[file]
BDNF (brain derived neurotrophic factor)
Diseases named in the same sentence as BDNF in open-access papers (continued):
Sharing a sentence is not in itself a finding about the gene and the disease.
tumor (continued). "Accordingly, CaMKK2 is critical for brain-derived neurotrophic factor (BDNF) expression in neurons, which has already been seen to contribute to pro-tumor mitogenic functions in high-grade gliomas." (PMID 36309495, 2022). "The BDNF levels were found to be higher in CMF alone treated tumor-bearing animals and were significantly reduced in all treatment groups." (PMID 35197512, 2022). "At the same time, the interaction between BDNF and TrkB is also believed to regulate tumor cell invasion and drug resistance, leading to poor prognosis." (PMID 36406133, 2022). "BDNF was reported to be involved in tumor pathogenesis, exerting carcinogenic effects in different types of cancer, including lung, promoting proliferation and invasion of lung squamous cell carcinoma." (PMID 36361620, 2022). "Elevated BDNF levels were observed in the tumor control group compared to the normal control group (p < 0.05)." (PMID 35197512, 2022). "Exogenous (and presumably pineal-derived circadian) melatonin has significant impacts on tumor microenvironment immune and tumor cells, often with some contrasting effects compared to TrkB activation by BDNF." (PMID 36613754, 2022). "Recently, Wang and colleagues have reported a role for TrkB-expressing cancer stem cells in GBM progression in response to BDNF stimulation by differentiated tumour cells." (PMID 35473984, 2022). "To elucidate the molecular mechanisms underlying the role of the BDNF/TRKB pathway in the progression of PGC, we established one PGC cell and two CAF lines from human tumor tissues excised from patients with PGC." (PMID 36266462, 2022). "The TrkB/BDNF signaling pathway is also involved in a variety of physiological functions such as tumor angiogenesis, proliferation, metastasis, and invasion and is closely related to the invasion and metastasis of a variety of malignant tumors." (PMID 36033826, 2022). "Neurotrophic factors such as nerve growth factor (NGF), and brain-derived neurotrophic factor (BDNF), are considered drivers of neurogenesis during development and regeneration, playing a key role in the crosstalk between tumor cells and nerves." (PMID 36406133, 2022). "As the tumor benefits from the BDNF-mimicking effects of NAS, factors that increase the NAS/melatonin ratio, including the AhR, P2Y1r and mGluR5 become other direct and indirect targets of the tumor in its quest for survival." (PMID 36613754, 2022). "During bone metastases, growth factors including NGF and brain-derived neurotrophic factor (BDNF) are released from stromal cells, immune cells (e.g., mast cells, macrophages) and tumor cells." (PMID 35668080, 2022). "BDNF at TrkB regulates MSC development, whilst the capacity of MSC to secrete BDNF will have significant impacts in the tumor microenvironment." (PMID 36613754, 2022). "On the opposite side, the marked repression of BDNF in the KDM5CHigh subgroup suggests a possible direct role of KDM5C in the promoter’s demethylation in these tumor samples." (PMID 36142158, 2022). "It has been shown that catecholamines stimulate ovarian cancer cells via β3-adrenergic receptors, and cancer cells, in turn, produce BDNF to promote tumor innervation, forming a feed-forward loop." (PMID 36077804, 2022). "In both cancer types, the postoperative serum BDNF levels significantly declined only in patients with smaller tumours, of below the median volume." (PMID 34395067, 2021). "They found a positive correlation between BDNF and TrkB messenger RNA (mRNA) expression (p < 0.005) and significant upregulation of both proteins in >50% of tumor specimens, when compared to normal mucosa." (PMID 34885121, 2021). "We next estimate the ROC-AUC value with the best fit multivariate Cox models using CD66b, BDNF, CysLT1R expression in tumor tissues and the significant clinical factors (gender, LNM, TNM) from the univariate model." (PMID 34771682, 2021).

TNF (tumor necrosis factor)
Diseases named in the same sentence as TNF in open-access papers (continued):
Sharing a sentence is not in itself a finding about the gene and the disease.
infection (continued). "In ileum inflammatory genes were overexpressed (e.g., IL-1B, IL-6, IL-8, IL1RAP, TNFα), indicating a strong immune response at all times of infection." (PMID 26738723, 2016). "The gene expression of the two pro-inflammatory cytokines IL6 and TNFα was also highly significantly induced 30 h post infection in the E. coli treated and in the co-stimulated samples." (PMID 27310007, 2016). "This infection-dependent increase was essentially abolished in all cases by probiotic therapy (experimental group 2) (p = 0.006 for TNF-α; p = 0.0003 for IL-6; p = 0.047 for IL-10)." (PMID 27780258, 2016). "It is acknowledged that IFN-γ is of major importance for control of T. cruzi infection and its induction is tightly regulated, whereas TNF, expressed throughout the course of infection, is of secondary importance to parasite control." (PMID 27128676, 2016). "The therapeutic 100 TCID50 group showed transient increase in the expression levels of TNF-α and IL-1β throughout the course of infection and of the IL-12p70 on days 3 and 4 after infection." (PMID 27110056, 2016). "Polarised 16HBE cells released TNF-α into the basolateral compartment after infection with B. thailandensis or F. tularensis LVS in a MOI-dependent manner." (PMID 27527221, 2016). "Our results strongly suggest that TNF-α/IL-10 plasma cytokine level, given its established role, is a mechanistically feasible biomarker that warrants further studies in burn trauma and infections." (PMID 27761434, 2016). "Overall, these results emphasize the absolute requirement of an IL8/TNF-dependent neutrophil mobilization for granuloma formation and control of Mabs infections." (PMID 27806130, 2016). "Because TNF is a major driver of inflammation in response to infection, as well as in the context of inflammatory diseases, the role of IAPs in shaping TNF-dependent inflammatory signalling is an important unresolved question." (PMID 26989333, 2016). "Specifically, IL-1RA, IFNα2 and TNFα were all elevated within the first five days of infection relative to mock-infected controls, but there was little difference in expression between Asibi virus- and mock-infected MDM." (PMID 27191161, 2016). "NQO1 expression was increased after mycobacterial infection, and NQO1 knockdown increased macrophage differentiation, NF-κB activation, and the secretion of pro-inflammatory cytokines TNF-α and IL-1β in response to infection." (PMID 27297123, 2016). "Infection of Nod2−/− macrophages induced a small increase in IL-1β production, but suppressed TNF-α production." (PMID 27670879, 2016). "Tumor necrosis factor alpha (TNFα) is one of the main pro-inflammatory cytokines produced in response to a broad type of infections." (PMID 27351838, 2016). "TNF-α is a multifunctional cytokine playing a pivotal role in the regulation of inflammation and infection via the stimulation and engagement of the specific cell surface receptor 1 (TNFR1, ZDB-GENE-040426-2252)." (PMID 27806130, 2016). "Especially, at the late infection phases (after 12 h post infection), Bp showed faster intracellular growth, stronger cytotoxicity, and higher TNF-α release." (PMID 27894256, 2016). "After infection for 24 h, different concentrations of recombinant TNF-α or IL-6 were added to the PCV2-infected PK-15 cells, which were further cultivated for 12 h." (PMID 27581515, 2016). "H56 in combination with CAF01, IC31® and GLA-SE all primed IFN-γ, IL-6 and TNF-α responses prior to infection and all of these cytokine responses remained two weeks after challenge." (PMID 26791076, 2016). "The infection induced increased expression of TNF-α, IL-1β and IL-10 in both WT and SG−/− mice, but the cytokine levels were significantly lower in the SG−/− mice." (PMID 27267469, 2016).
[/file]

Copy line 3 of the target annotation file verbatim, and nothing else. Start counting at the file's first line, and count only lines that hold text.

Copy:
Sharing a sentence is not in itself a finding about the gene and the disease.